Kathryn Heyman, author of Floodline, answers Ten Terrifying Questions

floodlinesThe Booktopia Book Guru asks

Kathryn Heyman

author of Floodline

Ten Terrifying Questions

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1. To begin with why don’t you tell us a little bit about yourself – where were you born? Raised? Schooled?

I grew up in New South Wales, mainly in Lake Macquarie, where I sailed, kayaked and swam – pleasures that continue to sustain me. I was the youngest child of five, in a single parent household and I was both the wild one and the precociously studious one, which must have been an infuriating combination for those around me.  As a student I headed off to the UK and stayed for well over a decade, studying, writing, falling in love, getting married and then, later, having babies. The wildness had been massaged out of me by then. Most of it, anyway.

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Favel Parrett, author of Past the Shallows, answers Ten Terrifying Questions

The Booktopia Book Guru asks

Favel Parrett

author of Past the Shallows

Ten Terrifying Questions

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1. To begin with why don’t you tell us a little bit about yourself – where were you born? Raised? Schooled?

I was born in the outer suburbs of Melbourne, raised in Hobart, went to too many schools to mention.

2. What did you want to be when you were twelve, eighteen and thirty? And why?

When I was twelve I wanted to be an archaeologist and discover lost cities in South America. When I was Continue reading

What our customers think of Popular Penguins

One week down and three weeks to go in our fantastic Popular Penguin promotion and up for grabs are four Popular Penguin libraries. Yep, one set of 20 books of your choice are going off each week.

All the details are here. It is not too late to enter the competition.

Meanwhile, here are some comments from  some of our entrants so far. Having read through all of their wishlists, I reckon I should be curled up with one of those orange and cream beauties rather than writing this now! What a way to whet my appetite!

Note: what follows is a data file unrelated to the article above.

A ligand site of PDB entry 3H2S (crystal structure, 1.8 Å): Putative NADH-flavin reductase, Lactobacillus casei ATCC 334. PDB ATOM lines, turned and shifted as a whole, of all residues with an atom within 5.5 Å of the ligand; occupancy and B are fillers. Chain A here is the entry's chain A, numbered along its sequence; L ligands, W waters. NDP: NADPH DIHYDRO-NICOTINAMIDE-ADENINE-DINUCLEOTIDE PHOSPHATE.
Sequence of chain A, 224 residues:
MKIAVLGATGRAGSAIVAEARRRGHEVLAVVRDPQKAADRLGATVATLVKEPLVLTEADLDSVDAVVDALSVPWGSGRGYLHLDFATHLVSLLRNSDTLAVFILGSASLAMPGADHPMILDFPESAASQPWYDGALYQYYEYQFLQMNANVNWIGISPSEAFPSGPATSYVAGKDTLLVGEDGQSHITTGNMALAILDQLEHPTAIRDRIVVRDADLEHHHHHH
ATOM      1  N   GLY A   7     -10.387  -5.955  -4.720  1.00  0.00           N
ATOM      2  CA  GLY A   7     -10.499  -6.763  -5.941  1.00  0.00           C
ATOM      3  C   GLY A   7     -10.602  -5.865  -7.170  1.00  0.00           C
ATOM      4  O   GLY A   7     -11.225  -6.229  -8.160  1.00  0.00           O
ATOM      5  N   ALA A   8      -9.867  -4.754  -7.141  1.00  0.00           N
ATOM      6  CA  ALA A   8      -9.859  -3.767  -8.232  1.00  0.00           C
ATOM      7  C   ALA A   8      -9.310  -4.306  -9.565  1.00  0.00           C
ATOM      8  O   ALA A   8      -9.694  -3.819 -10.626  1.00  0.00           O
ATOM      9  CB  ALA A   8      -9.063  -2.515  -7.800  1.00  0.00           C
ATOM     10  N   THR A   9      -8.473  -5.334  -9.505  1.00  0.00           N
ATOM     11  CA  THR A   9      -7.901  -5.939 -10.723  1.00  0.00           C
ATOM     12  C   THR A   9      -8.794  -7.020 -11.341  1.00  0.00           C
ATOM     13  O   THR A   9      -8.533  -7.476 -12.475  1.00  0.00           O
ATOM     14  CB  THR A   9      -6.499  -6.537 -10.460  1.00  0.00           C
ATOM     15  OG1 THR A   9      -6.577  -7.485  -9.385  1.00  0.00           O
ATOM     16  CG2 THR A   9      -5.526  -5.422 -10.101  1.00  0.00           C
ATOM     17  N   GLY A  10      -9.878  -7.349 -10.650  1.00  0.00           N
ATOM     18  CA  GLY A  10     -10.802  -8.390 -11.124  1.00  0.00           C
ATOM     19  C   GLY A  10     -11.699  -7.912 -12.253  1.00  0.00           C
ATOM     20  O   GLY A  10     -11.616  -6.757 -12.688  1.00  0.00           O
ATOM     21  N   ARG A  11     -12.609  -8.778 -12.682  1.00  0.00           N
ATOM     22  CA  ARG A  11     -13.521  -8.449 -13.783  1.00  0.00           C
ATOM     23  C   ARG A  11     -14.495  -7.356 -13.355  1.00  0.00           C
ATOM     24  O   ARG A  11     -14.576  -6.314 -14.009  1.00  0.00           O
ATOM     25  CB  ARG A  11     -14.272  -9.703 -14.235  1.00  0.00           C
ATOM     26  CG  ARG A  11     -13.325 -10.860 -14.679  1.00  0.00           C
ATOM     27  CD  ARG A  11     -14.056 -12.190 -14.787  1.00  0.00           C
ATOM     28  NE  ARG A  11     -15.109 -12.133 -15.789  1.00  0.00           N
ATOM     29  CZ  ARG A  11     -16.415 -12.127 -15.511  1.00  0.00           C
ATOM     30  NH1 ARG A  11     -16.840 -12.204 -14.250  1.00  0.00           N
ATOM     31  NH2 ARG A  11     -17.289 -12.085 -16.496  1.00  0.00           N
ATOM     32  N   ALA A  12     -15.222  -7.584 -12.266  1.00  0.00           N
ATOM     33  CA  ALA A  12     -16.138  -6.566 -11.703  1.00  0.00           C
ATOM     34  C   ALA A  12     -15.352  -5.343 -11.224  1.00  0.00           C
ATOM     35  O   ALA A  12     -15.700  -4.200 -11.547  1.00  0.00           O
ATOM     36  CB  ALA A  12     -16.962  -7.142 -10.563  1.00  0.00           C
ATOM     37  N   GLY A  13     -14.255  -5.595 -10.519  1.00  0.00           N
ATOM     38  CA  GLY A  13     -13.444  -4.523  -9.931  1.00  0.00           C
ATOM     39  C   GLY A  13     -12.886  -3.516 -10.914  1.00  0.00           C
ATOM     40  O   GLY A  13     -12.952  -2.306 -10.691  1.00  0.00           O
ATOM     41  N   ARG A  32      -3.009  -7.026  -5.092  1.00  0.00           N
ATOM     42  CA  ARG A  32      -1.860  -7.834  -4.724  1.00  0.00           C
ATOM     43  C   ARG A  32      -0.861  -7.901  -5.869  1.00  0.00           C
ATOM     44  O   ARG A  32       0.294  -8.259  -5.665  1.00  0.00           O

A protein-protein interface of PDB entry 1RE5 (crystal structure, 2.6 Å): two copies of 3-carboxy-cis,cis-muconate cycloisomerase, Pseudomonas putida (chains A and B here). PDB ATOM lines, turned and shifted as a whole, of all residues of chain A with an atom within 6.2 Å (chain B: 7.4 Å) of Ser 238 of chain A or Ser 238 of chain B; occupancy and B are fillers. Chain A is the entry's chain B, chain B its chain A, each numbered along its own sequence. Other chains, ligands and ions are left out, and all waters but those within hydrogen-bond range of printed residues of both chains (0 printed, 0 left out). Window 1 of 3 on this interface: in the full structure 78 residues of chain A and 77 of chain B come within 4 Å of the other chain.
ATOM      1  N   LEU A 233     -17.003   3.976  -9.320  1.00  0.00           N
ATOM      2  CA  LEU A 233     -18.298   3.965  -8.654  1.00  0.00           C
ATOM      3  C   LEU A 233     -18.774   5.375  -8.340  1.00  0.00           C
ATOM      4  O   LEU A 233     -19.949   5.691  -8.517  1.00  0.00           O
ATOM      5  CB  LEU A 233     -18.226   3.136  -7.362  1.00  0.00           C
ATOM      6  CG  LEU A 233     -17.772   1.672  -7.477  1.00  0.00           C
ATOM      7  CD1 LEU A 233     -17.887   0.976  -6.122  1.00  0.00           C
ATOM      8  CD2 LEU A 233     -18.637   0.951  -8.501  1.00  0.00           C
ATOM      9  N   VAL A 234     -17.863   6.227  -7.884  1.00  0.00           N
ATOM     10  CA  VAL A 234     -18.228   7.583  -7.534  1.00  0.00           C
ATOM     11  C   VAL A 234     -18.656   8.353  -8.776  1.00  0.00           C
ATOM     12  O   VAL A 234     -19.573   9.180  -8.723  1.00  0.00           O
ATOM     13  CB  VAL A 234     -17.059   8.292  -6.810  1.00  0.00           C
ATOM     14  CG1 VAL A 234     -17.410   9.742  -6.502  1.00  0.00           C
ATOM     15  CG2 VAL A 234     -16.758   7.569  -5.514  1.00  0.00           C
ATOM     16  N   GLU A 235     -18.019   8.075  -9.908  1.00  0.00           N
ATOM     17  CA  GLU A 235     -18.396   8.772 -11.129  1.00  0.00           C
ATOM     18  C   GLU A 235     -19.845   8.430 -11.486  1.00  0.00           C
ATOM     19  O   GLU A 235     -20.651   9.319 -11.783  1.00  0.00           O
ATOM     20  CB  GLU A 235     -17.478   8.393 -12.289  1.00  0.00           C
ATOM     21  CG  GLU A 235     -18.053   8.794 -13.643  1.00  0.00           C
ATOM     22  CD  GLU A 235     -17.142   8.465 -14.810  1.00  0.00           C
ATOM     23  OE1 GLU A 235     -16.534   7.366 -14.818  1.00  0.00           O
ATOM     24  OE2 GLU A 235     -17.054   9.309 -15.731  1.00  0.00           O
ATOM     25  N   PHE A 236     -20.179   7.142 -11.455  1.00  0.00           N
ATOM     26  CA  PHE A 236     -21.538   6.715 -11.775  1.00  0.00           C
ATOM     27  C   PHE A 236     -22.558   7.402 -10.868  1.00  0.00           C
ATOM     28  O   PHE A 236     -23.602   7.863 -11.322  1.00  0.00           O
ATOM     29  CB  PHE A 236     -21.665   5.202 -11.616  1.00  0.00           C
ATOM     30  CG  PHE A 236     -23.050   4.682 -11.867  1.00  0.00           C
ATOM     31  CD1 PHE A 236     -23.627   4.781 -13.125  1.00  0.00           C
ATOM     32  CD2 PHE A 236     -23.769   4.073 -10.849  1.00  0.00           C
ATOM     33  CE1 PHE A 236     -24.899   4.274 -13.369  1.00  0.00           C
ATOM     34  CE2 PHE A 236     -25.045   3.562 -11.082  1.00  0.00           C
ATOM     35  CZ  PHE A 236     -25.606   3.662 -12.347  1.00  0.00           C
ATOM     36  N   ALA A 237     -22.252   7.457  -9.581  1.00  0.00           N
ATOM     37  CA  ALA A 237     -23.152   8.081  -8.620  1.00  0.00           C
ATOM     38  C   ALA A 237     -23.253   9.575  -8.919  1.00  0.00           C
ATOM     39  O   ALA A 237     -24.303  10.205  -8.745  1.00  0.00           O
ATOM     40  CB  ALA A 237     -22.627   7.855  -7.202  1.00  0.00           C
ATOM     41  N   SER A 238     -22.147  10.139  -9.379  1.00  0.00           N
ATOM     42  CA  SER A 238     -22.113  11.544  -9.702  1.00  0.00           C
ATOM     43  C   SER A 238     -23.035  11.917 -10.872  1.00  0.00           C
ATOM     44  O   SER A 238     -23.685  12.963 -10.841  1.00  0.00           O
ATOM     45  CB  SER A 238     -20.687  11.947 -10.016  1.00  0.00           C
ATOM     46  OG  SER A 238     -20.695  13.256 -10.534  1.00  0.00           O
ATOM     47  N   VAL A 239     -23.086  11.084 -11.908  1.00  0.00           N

So the question Booktopia readers were asked was “which Popular Penguin book are you most looking forward to reading?” Continue reading

An Interlude: A true artist takes no notice whatever of the public.

A true artist takes no notice whatever of the public. The public are to him non-existent. He has no poppied or honeyed cakes through which to give the monster sleep or sustenance. He leaves that to the popular novelist.

One incomparable novelist we have now in England, Mr George Meredith. There are better artists in France, but France has no one whose view of life is so large, so varied, so imaginatively true. There are tellers of stories in Russia who have a more vivid sense of what pain in fiction may be. But to him belongs philosophy in fiction. His people not merely live, but they live in thought. One can see them from myriad points of view. They are suggestive. There is soul in them and around them. They are interpretative and symbolic. And he who made them, those wonderful quickly-moving figures, made them for his own pleasure, and has never asked the public what they wanted, has never cared to know what they wanted, has never allowed the public to dictate to him or influence him in any way but has gone on intensifying his own personality, and producing his own individual work. At first none came to him. That did not matter. Then the few came to him. That did not change him. The many have come now. He is still the same. He is an incomparable novelist.

Oscar Wilde on George Meredith in The Soul of Man Under Socialism

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Virginia Woolf said of The Egoist:  ‘Meredith pays us a supreme compliment to which as novel-readers we are little accustomed . . . He imagines us capable of disinterested curiosity in the behaviour of our kind.’

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